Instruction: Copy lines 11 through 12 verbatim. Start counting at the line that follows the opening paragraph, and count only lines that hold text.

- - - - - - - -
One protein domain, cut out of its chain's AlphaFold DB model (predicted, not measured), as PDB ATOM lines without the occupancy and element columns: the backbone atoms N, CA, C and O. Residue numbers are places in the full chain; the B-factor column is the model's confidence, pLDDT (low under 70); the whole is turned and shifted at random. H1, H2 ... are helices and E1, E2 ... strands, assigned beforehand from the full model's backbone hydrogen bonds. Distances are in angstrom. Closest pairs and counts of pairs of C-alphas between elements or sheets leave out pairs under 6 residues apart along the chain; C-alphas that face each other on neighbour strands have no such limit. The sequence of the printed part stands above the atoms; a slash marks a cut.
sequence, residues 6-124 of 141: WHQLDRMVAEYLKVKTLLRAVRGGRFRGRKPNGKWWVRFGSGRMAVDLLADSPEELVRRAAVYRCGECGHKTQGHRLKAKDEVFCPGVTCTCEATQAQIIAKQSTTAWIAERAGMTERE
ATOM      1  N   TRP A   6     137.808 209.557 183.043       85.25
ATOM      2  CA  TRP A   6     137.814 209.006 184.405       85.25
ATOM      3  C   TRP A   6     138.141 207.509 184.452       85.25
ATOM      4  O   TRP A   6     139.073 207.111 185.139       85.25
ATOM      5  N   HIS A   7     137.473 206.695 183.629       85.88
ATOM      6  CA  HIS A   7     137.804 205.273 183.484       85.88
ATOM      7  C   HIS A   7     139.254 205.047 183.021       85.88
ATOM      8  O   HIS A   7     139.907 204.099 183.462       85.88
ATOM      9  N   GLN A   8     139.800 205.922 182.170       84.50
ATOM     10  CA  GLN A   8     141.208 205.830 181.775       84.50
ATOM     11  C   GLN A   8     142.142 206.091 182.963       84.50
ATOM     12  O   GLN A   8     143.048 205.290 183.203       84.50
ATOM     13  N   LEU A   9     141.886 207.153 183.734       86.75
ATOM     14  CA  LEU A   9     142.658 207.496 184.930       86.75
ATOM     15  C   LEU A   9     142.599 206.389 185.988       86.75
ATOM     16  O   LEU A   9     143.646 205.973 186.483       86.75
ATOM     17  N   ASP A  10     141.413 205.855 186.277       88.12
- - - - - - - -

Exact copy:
ATOM     10  CA  GLN A   8     141.208 205.830 181.775       84.50
ATOM     11  C   GLN A   8     142.142 206.091 182.963       84.50